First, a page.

Polenta is a traditional Italian dish similar to porridge, and was originally made with maize meal. The name comes from the Latin word for "pearl barley." In modern times, polenta is often made with cornmeal, and is later fried, baked or grilled. This recipe yields approximately four servings of cornmeal polenta.
Add two cups of water, ½ cup of milk and a dash of salt to a medium-sized saucepan. Stir to combine and warm the ingredients over medium-high heat.
Add the cornmeal to the pan just before it reaches a boil. Whisk continually with a wire whisk as you pour the cornmeal to prevent lumps from forming.
Whisk the dried sage leaves and fresh rosemary into the cornmeal polenta. Reduce the heat to low and simmer, whisking often, for 10 to 15 minutes, or until thick. The ideal consistency is similar to that of sour cream.
Add the garlic, butter and Parmesan cheese to the polenta. Stir with a wooden spoon until the butter and cheese have melted completely, and then add a dash of black pepper to taste.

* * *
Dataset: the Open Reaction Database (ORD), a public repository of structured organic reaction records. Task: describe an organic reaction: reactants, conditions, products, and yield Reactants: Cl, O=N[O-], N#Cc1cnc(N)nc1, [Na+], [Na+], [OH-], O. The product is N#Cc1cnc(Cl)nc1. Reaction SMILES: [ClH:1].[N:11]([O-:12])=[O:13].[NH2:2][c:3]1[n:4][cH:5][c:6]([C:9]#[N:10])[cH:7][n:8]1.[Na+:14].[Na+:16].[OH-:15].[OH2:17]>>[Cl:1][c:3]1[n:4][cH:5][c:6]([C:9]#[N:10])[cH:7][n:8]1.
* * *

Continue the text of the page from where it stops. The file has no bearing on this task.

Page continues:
Stir the fresh corn kernels into the polenta just before serving. It can be eaten hot or be left to cool, sliced and then fried or grilled or used in various recipes.
How to Store Polenta
How to Make White Chicken Chili in a ...
How to Cook Couscous With Chicken Broth
How to Get Half & Half to Thicken
How to Cook Pearl Barley on the Stove
How to Cook a Turbot Fillet
How to Use Soaked Bulgur Wheat
How to Make Corn Soup
How to Make Pumpkin Pie
How to Fry Precooked Chicken
How to Cook Chicken Schnitzel
How to Cook Elbow Macaroni in Milk
Can You Use Matzo Flour to Thicken ...
How to Make Queso Fresco
How to Make French Sauce With Roux of ...
How to Cook Millet Meal
How to Cook Arroz Chaufa
How to Make Chicken Pot Pie With Puff ...
How to Cook Sailfish
Nutrition Value of Corn Meal
Willow Sidhe is a freelance writer living in the beautiful Hot Springs, AR. She is a certified aromatherapist with a background in herbalism. She has extensive experience gardening, with a specialty in indoor plants and herbs. Sidhe's work has been published on numerous Web sites, including Gardenguides.com.
Anne Foster Coleman/Demand Media